Abstract

Sakastān in the Early Sasanian Period: Coinage and History

In his eastern campaign, Ardashīr I (r. 224–241 AD), the founder of the Sasanian Empire, defeated the Indo-Parthian kingdom and conquered the land of Sakastān. The metallurgical analyses corroborate the possibility that the copper issues of Ardashīr’s coin-type VIII, showing a beardless bust before Ardashīr’s figure on the obverse, were minted in Sakastān after the conquest of the Indo-Parthians by the Sasanians. There are, however, historiographical literature and iconographic evidence leading to an identification of the hitherto unknown beardless bust as Ardashīr’s grand vizier Abarsām – and not a local ruler. This article aims to examine the political and monetary history of Sakastān during the late Parthian and early Sasanian periods to assess the provenance of these coins as well as the possible connection of Abarsām to Sakastān.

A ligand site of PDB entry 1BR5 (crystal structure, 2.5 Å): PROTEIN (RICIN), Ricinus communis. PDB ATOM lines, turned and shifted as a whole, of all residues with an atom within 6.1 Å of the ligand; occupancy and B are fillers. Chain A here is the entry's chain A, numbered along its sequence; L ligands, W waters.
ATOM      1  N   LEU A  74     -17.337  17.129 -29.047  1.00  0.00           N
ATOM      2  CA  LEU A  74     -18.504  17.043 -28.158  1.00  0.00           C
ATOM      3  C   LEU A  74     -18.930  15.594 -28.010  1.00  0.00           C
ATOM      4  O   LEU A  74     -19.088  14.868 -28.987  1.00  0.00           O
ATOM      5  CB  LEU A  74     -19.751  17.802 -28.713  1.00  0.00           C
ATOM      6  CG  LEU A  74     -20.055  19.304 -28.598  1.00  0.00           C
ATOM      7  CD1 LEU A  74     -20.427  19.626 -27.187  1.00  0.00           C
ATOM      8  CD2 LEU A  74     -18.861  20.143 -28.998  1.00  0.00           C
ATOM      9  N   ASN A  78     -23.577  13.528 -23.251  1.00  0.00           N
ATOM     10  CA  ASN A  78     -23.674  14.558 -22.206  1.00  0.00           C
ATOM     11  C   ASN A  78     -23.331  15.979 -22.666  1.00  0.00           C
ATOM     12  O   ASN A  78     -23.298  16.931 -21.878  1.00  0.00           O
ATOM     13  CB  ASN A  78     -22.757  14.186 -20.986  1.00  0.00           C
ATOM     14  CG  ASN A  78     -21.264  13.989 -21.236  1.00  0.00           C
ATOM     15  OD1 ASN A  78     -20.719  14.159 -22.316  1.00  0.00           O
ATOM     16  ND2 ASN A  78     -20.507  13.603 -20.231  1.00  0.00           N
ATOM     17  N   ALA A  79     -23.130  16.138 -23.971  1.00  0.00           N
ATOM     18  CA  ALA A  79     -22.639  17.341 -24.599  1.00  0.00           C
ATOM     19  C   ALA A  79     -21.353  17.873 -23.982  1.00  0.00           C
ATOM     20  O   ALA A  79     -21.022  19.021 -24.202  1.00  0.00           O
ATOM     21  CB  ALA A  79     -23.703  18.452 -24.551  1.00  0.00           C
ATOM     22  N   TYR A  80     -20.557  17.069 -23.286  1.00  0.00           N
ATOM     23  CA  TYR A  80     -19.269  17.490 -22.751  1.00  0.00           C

Robert Sebastian Wójcikowski (Jagiellonian University, Poland)

HELMETS, CROWNS OR HATS? THE HEADGEARS ON THE EARLY SASANIAN ROCK RELIEFS

Keywords: ancient Iran, Sasanian rock reliefs, headgear, helmets

Abstract

Sasanian rock reliefs, that glorify the power of the house of Sasan, presenting the kings and their retinues, are an excellent source for studying arms and attire from the Sasanian period. Iranian elites used their attire to display their high social position. One of the most important elements of their attire, which indicated the position in the court hierarchy, was the headgear. Iranian caps were usually made of fabric or of leather. It is worth considering the fact, though, that some types of Roman and Iranian helmets are shaped in a way clearly corresponding to the shapes of headgear known from the Sasanian iconography. As  a result, an assumption may be made that in some cases what we are dealing with in Sasanian reliefs are not depictions of caps but of metal helmets.



Martin Schottky (Germany)

VORARBEITEN ZU EINER KÖNIGSLISTE KAUKASISCH-IBERIENS. 6. HERRSCHER IM UMKREIS PETRUS DES IBERERS

Keywords: Caucasian history, Georgia (Caucasus), Iberia (Caucasus), Peter the Iberian, Roman Eastern Frontier, Sasanians

Abstract

Prolegomena to a King List of Caucasian Iberia. 6. Rulers around Peter the Iberian